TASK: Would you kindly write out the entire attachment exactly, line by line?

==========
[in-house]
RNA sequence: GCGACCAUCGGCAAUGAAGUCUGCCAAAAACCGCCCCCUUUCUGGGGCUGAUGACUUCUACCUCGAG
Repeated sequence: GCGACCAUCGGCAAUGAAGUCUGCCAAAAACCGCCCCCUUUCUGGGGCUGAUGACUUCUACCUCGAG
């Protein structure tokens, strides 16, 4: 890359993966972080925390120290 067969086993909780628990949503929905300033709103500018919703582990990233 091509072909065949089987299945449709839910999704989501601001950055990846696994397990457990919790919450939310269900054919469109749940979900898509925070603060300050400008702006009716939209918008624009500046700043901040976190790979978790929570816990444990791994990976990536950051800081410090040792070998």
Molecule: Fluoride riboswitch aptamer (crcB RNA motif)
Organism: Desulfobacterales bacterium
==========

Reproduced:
[in-house]
RNA sequence: GCGACCAUCGGCAAUGAAGUCUGCCAAAAACCGCCCCCUUUCUGGGGCUGAUGACUUCUACCUCGAG
Repeated sequence: GCGACCAUCGGCAAUGAAGUCUGCCAAAAACCGCCCCCUUUCUGGGGCUGAUGACUUCUACCUCGAG
């Protein structure tokens, strides 16, 4: 890359993966972080925390120290 067969086993909780628990949503929905300033709103500018919703582990990233 091509072909065949089987299945449709839910999704989501601001950055990846696994397990457990919790919450939310269900054919469109749940979900898509925070603060300050400008702006009716939209918008624009500046700043901040976190790979978790929570816990444990791994990976990536950051800081410090040792070998």
Molecule: Fluoride riboswitch aptamer (crcB RNA motif)
Organism: Desulfobacterales bacterium